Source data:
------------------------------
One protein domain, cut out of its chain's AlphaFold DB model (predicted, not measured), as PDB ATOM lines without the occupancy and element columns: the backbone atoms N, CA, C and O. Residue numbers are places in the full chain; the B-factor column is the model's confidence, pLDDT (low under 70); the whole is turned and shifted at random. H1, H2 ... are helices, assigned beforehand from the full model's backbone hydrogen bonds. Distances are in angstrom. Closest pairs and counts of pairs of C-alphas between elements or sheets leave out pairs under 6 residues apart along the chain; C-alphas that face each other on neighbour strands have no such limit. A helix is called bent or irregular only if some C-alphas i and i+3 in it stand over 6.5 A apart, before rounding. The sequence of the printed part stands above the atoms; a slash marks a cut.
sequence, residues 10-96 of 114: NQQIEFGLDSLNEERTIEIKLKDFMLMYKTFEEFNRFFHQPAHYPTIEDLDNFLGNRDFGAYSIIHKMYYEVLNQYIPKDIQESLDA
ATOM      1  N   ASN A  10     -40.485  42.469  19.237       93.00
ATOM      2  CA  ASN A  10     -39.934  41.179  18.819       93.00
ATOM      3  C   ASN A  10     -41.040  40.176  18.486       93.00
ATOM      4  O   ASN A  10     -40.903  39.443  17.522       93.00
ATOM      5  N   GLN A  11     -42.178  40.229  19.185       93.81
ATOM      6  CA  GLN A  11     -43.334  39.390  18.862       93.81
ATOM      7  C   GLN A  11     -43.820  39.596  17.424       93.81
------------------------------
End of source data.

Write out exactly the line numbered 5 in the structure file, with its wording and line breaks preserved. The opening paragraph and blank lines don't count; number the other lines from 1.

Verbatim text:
ATOM      4  O   ASN A  10     -40.903  39.443  17.522       93.00